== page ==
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Dog in pain while pooping

Published on: December 02, 2022 • By: desiree1234 · In Forum: Dogs
December 02, 2022 at 09:38pm
Good evening, we have a 3 year old dog who has been in pain when he poops for approximately 2 months. The pain is only when he initially starts pushing feces out. He will yip/whine/cry only at the beginning , bark at his behind, squat again, poop, move to another location and squats and poop more without making any noise. He had his anal glands expressed 2 months ago.  Has a floating knee cap and has narrowing in his spine. So far in an attempt to get a diagnosis, he's had an anal exam every 7-10 days that comes back normal. Anal glands check and they've been empty since he had them expressed. He had an X-ray that shows a very mild case of lumbosacral. He has been on Miralax to soften his stools, Gabapentin, and Prednisone.  He has seen some improvement with both Gabapentin and Prednisone both taken separately and together but not 100% relieve, with the exception of day 5 of Prednisone. He acts totally fine, eats and drinks fine, doesn't throw up or have any any diarrhea.   Any thoughts on what could be the issue?
Liz Buchanan BVSc MRCVS
December 03, 2022 at 12:12am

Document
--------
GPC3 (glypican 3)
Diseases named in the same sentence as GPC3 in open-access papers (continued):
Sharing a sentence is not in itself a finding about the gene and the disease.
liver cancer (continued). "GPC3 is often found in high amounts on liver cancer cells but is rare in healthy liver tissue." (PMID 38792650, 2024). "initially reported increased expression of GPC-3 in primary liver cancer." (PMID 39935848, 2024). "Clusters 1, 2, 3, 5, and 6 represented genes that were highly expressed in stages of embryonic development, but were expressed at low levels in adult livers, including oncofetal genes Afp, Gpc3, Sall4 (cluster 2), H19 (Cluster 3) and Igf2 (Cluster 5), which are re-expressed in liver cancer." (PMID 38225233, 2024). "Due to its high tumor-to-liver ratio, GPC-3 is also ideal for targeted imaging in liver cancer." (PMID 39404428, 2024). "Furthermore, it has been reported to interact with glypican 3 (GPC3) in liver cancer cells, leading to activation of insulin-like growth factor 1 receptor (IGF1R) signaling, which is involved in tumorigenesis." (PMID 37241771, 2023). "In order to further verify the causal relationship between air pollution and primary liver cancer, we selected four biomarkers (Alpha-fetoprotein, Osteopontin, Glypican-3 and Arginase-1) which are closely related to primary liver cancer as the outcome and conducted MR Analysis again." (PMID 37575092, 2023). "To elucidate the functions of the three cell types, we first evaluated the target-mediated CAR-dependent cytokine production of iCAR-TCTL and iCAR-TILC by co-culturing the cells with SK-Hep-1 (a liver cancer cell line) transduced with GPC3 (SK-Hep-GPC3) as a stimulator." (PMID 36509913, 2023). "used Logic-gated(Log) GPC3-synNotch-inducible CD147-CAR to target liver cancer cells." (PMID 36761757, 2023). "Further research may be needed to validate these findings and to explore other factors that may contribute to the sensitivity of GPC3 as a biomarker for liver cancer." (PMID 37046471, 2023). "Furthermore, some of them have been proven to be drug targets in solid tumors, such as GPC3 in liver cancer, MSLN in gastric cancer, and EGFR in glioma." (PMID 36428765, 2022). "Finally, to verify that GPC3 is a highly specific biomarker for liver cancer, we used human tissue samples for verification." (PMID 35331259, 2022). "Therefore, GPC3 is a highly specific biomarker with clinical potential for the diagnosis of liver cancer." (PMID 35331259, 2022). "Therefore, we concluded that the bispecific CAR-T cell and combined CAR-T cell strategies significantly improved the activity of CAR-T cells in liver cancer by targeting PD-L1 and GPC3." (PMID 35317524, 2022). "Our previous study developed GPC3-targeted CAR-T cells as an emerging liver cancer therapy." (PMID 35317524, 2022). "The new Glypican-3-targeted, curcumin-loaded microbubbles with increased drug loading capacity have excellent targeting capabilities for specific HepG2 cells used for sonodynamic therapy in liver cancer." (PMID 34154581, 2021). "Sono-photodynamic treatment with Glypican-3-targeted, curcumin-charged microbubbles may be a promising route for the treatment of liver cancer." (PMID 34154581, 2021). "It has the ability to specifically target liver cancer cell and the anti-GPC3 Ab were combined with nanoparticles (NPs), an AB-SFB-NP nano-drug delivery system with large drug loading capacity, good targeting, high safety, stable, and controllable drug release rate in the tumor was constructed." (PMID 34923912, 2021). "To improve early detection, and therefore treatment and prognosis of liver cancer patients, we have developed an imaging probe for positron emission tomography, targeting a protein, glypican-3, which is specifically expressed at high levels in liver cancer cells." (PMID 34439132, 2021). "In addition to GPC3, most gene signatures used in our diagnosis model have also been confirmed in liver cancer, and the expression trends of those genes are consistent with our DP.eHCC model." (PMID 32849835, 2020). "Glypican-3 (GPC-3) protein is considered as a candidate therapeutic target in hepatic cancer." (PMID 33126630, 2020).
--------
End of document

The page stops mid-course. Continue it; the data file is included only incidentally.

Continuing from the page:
Hi - Certainly, squatting in a good position to push a stool out can put pressure on the hips and spine and be uncomfortable in animals, particularly in those with pre-existing orthopaedic problems in these areas.  Too hard a stool can perpetuate this because the dog would have to squat for longer - an assessment of the hardness of the stool will let you know whether more water / products / dietary change might be helpful.  I hear that the anus appears to be normal on palpation.  Sometimes fragments of bone or other hard materials are inappropriately ingested which can make a poo uncomfortable to pop out.  Furthermore there's always the concern that cancer or cysts can pop up anywhere and interfere with any process, including that one.  Nerves and muscles can become damaged in that area, leading to pouching and a less than straightforward route through the rectum.  Foreign bodies are sometimes a concern.  Furthermore, anticipation of pain can be as bad as the pain itself and worsen a situation.  So what to do?  I think it's worth talking to your vet and perhaps a specialist, about which of these have definitely been ruled out, which can still be tested for in more detail and what is most likely in your dogs' case.  It could be that further tests or better diet or a review of the pain relief or better imaging or a mixture of all of these things, might help.  It could be that your vet is satisfied that they know the most likely cause and is already doing the best that they can offer. A good follow-up question to that is whether a specialist could offer more advice.  Unfortunately problems like this can sometimes be multi-factoral and complex;  obviously at three years old, there may be a lot of quality gained from improving matters.  Please do let us know how your boy gets on.
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